The Pure & Natural cut “Land of Confusion” evokes the violence that had descended upon King’s neighborhood: “In the silence of night we shiver in fright / Wondering who will be killed tonight.” Englewood came out during one of the deadliest years Chicago had seen in decades, with 922 reported homicides—a leap from 849 in 1990, though fewer than the 936 reported in 1992. According to the New York Times, 71 people were killed in Englewood alone in the first nine months of 1991. The spike in homicides went hand-in-hand with the sudden influx of crack.

“The crack epidemic was really getting crazy at that point,” King says. “It affected everyone. Family members would use drugs, you had friends that used drugs, you saw people that you grew up with and look up to fall victim to crack. It was pretty bad.” King says he wanted Englewood to reflect the neighborhood and its surroundings; while “Land of Confusion” lays out the troubles it faced, the EP is largely buoyant, in keeping with King’s warm feelings about his old home. Real life didn’t necessarily cooperate with those feelings, unfortunately. King says Def Dreski was gunned down shortly after the group recorded Englewood, and Iroc T was shot and killed four years later.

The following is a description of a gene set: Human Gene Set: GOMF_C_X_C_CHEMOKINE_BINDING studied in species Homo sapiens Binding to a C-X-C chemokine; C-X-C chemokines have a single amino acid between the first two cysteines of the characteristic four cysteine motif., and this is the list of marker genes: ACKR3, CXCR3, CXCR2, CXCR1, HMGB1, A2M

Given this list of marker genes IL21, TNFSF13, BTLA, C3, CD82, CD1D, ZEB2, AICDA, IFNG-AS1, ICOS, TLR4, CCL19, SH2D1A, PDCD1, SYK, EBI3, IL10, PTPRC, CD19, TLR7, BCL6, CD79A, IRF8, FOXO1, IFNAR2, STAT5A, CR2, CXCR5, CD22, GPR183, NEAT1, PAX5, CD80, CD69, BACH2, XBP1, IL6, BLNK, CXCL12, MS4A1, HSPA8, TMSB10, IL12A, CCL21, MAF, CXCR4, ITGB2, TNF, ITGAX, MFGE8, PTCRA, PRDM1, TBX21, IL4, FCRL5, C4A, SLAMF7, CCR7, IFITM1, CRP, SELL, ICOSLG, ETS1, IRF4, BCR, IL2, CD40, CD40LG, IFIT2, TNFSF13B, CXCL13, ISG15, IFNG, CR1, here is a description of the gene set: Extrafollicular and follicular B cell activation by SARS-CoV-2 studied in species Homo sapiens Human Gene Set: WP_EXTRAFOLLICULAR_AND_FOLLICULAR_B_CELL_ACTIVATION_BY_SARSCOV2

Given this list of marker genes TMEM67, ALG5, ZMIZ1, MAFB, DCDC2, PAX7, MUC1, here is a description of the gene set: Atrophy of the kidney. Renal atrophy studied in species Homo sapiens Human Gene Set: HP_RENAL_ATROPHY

King says he sold Englewood in independent shops throughout Chicago’s west and south sides. He also frequently sold the EP out of the trunk of his 1978 Cutlass Supreme. Before long he’d sold out of his initial run of 2,500 cassettes, so he made what turned out to be his final order of 2,500. King went on to produce and release EPs by Jerm (the aforementioned Chi Side) and Maniak (1997’s Who Got the Flava). Ten years ago he moved to Hammond, Indiana, and these days he collaborates with his son, a rapper who performs as Chubbz.

Chubbz is 23, the same age his father was when Englewood dropped. King says his son was quite taken by the old EP. “He’s like, ‘Wow, I can’t believe you guys did that—actually put something out,'” King says. “It’s like, ‘Yeah, that’s what we did, we just did it. No fear—just, let’s do it.'”

Leor Galil writes about hip-hop every Wednesday.